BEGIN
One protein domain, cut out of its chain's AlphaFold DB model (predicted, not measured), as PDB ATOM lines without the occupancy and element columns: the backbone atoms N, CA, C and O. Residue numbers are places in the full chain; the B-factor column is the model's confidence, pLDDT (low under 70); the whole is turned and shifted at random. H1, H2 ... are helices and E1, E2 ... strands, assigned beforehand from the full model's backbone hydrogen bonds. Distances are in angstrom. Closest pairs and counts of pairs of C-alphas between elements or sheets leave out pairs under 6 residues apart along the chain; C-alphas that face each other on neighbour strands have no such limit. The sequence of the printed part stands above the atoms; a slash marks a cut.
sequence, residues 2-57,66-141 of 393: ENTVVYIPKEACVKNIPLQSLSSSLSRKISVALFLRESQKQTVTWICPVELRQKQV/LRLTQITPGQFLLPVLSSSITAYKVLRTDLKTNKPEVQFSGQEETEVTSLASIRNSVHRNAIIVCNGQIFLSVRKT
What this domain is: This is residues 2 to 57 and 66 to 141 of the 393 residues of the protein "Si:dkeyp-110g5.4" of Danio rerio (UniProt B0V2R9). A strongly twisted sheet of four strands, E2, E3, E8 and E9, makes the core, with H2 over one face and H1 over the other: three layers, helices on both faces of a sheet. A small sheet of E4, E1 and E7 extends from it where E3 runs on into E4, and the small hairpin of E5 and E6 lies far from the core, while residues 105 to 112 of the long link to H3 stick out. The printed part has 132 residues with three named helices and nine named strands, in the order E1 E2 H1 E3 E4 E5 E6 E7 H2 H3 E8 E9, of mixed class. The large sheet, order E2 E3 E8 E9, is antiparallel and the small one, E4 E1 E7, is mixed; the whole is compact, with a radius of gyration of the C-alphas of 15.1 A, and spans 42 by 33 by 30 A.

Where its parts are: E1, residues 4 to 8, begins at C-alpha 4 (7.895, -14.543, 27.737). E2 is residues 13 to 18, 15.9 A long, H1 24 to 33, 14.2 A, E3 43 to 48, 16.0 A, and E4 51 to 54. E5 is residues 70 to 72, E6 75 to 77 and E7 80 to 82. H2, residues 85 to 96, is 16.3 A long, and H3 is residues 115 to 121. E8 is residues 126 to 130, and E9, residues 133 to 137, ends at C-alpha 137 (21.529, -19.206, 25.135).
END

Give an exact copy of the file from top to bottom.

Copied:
One protein domain, cut out of its chain's AlphaFold DB model (predicted, not measured), as PDB ATOM lines without the occupancy and element columns: the backbone atoms N, CA, C and O. Residue numbers are places in the full chain; the B-factor column is the model's confidence, pLDDT (low under 70); the whole is turned and shifted at random. H1, H2 ... are helices and E1, E2 ... strands, assigned beforehand from the full model's backbone hydrogen bonds. Distances are in angstrom. Closest pairs and counts of pairs of C-alphas between elements or sheets leave out pairs under 6 residues apart along the chain; C-alphas that face each other on neighbour strands have no such limit. The sequence of the printed part stands above the atoms; a slash marks a cut.
sequence, residues 2-57,66-141 of 393: ENTVVYIPKEACVKNIPLQSLSSSLSRKISVALFLRESQKQTVTWICPVELRQKQV/LRLTQITPGQFLLPVLSSSITAYKVLRTDLKTNKPEVQFSGQEETEVTSLASIRNSVHRNAIIVCNGQIFLSVRKT
What this domain is: This is residues 2 to 57 and 66 to 141 of the 393 residues of the protein "Si:dkeyp-110g5.4" of Danio rerio (UniProt B0V2R9). A strongly twisted sheet of four strands, E2, E3, E8 and E9, makes the core, with H2 over one face and H1 over the other: three layers, helices on both faces of a sheet. A small sheet of E4, E1 and E7 extends from it where E3 runs on into E4, and the small hairpin of E5 and E6 lies far from the core, while residues 105 to 112 of the long link to H3 stick out. The printed part has 132 residues with three named helices and nine named strands, in the order E1 E2 H1 E3 E4 E5 E6 E7 H2 H3 E8 E9, of mixed class. The large sheet, order E2 E3 E8 E9, is antiparallel and the small one, E4 E1 E7, is mixed; the whole is compact, with a radius of gyration of the C-alphas of 15.1 A, and spans 42 by 33 by 30 A.

Where its parts are: E1, residues 4 to 8, begins at C-alpha 4 (7.895, -14.543, 27.737). E2 is residues 13 to 18, 15.9 A long, H1 24 to 33, 14.2 A, E3 43 to 48, 16.0 A, and E4 51 to 54. E5 is residues 70 to 72, E6 75 to 77 and E7 80 to 82. H2, residues 85 to 96, is 16.3 A long, and H3 is residues 115 to 121. E8 is residues 126 to 130, and E9, residues 133 to 137, ends at C-alpha 137 (21.529, -19.206, 25.135).